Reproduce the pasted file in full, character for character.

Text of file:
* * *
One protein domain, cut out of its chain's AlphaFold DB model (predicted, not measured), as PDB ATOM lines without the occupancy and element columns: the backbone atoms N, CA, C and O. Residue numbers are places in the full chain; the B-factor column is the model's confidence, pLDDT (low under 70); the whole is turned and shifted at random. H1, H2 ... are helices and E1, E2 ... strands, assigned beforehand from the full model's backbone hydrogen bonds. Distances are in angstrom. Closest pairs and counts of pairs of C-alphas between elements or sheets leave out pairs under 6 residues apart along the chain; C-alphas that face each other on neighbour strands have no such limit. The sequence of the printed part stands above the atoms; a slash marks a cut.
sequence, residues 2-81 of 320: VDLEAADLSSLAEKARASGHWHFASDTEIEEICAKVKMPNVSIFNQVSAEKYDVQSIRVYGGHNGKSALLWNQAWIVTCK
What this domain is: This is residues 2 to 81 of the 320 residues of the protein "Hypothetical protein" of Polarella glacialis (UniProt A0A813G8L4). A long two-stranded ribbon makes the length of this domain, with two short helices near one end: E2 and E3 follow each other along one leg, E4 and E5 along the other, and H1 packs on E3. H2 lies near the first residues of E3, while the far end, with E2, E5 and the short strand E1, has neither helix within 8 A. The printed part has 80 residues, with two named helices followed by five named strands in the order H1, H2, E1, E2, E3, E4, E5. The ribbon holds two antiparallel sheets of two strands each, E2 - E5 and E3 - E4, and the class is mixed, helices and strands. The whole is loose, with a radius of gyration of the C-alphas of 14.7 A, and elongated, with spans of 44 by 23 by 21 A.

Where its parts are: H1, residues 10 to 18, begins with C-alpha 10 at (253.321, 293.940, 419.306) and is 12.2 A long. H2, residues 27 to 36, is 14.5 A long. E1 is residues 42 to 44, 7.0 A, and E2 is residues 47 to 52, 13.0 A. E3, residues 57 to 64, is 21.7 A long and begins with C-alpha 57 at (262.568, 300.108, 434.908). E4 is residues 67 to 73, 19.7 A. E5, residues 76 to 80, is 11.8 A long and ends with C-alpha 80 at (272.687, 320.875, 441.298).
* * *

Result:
One protein domain, cut out of its chain's AlphaFold DB model (predicted, not measured), as PDB ATOM lines without the occupancy and element columns: the backbone atoms N, CA, C and O. Residue numbers are places in the full chain; the B-factor column is the model's confidence, pLDDT (low under 70); the whole is turned and shifted at random. H1, H2 ... are helices and E1, E2 ... strands, assigned beforehand from the full model's backbone hydrogen bonds. Distances are in angstrom. Closest pairs and counts of pairs of C-alphas between elements or sheets leave out pairs under 6 residues apart along the chain; C-alphas that face each other on neighbour strands have no such limit. The sequence of the printed part stands above the atoms; a slash marks a cut.
sequence, residues 2-81 of 320: VDLEAADLSSLAEKARASGHWHFASDTEIEEICAKVKMPNVSIFNQVSAEKYDVQSIRVYGGHNGKSALLWNQAWIVTCK
What this domain is: This is residues 2 to 81 of the 320 residues of the protein "Hypothetical protein" of Polarella glacialis (UniProt A0A813G8L4). A long two-stranded ribbon makes the length of this domain, with two short helices near one end: E2 and E3 follow each other along one leg, E4 and E5 along the other, and H1 packs on E3. H2 lies near the first residues of E3, while the far end, with E2, E5 and the short strand E1, has neither helix within 8 A. The printed part has 80 residues, with two named helices followed by five named strands in the order H1, H2, E1, E2, E3, E4, E5. The ribbon holds two antiparallel sheets of two strands each, E2 - E5 and E3 - E4, and the class is mixed, helices and strands. The whole is loose, with a radius of gyration of the C-alphas of 14.7 A, and elongated, with spans of 44 by 23 by 21 A.

Where its parts are: H1, residues 10 to 18, begins with C-alpha 10 at (253.321, 293.940, 419.306) and is 12.2 A long. H2, residues 27 to 36, is 14.5 A long. E1 is residues 42 to 44, 7.0 A, and E2 is residues 47 to 52, 13.0 A. E3, residues 57 to 64, is 21.7 A long and begins with C-alpha 57 at (262.568, 300.108, 434.908). E4 is residues 67 to 73, 19.7 A. E5, residues 76 to 80, is 11.8 A long and ends with C-alpha 80 at (272.687, 320.875, 441.298).